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### Abstract

In special relativity a gyroscope that is suspended in a torque-free manner will precess as it is moved along a curved path relative to an inertial frame . We explain this effect, which is known as Thomas precession, by considering a real grid that moves along with the gyroscope, and that by definition is not rotating as observed from its own momentary inertial rest frame. From the basic properties of the Lorentz transformation we deduce how the form and rotation of the grid (and hence the gyroscope) will evolve relative to . As an intermediate step we consider how the grid would appear if it were not length contracted along the direction of motion. We show that the uncontracted grid obeys a simple law of rotation. This law simplifies the analysis of spin precession compared to more traditional approaches based on Fermi transport. We also consider gyroscope precession relative to an accelerated reference frame and show that there are extra precession effects that can be explained in a way analogous to the Thomas precession. Although fully relativistically correct, the entire analysis is carried out using three-vectors. By using the equivalence principle the formalism can also be applied to staticspacetimes in general relativity. As an example, we calculate the precession of a gyroscope orbiting a staticblack hole.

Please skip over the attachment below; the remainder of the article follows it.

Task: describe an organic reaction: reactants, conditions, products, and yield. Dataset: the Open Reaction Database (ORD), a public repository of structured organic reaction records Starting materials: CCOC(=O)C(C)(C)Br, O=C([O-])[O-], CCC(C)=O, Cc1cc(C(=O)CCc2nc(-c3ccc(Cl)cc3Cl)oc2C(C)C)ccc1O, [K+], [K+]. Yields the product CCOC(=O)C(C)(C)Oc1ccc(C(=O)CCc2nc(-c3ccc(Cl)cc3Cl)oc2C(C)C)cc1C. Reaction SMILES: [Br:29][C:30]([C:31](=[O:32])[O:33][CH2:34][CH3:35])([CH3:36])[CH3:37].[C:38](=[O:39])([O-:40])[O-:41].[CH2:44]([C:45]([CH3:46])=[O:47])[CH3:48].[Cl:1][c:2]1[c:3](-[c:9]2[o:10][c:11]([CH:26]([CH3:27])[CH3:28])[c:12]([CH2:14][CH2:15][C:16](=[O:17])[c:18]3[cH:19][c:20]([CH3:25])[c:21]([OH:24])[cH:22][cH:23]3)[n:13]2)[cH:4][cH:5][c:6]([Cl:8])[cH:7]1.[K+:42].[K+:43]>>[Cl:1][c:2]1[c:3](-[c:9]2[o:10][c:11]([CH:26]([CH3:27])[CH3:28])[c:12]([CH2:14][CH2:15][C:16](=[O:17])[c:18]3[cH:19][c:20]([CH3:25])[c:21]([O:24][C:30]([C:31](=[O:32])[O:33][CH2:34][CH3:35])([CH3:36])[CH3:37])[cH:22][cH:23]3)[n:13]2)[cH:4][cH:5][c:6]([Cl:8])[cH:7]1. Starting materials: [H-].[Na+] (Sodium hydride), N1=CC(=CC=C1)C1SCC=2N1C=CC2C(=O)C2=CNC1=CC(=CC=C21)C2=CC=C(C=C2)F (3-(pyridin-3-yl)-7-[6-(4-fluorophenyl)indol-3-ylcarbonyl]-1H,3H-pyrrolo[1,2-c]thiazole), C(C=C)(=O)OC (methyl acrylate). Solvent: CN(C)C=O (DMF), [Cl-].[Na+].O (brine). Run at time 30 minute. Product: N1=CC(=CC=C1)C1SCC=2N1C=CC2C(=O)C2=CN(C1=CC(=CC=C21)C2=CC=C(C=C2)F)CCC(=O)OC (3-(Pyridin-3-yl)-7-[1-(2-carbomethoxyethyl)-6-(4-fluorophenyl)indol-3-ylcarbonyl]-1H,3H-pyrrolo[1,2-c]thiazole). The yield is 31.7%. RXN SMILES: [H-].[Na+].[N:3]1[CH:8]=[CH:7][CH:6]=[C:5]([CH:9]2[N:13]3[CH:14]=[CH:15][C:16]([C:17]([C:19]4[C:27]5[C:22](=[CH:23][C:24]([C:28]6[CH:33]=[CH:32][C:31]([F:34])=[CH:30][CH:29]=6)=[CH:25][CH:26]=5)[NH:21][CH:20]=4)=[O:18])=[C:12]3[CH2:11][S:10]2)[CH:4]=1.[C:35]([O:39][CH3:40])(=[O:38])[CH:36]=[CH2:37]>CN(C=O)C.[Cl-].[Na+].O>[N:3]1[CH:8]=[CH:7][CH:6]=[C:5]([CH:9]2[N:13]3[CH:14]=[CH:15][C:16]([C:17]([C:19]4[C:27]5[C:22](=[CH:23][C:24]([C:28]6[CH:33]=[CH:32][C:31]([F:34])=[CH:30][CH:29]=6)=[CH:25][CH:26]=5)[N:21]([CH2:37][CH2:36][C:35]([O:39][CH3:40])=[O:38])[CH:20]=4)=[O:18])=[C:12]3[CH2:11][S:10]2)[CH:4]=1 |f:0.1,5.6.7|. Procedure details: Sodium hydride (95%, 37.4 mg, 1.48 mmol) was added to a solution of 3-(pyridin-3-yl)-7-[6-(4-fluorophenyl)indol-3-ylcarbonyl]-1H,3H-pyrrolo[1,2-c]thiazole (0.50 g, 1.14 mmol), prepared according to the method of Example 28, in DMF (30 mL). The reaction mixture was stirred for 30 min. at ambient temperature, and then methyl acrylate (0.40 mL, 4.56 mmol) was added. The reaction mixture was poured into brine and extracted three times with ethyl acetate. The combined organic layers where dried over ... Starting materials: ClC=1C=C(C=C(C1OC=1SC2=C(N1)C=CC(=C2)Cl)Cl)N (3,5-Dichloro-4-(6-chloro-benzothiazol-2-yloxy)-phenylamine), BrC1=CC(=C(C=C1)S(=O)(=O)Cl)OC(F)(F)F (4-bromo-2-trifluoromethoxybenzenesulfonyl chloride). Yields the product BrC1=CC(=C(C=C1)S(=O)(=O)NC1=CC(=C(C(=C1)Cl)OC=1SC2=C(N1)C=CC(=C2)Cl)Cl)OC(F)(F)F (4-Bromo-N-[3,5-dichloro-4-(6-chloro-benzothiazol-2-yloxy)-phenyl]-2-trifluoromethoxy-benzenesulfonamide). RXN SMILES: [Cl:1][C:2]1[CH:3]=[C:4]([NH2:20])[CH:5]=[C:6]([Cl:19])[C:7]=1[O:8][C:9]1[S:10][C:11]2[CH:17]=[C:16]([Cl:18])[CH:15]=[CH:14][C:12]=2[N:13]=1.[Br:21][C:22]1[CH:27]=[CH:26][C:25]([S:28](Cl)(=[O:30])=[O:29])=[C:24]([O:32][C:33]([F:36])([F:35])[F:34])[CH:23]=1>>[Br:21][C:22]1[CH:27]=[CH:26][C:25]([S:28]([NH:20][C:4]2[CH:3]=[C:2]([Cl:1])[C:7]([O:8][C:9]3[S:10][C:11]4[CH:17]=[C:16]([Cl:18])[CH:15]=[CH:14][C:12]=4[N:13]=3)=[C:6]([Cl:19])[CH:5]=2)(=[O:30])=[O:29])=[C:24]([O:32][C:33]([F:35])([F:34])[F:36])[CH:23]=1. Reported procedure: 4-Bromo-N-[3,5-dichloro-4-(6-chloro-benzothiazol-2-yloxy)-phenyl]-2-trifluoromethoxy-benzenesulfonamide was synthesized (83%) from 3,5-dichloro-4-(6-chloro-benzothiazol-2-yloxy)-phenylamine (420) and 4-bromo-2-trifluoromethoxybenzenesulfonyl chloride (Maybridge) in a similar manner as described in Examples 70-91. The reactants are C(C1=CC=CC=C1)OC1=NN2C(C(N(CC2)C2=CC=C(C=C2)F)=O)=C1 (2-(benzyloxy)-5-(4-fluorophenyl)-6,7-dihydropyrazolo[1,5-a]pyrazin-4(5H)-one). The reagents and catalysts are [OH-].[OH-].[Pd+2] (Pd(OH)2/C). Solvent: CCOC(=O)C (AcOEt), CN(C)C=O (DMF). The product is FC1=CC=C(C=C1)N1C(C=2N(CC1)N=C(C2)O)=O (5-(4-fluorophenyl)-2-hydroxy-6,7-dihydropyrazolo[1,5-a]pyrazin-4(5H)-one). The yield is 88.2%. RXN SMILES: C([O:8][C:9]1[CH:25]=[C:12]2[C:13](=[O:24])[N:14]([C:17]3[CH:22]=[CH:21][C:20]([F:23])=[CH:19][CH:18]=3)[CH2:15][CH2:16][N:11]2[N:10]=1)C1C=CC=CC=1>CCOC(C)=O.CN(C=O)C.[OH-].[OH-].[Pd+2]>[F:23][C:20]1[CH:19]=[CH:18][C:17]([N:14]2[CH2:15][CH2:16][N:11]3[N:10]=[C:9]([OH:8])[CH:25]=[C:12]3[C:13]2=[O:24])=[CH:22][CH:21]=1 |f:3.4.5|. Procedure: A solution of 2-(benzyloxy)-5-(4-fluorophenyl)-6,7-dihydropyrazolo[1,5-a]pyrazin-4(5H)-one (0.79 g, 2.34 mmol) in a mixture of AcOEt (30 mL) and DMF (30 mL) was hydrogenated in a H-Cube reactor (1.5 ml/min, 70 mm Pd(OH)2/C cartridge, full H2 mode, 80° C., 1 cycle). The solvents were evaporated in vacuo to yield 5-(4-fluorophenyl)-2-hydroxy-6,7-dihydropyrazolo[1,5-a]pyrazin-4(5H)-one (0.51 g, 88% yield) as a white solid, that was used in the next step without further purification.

I. INTRODUCTION

II. THE GYROSCOPE GRID

A. The boost concept

B. The effect of three boosts

C. Calculating the precise turning angle

D. The uncontracted grid

E. Circular motion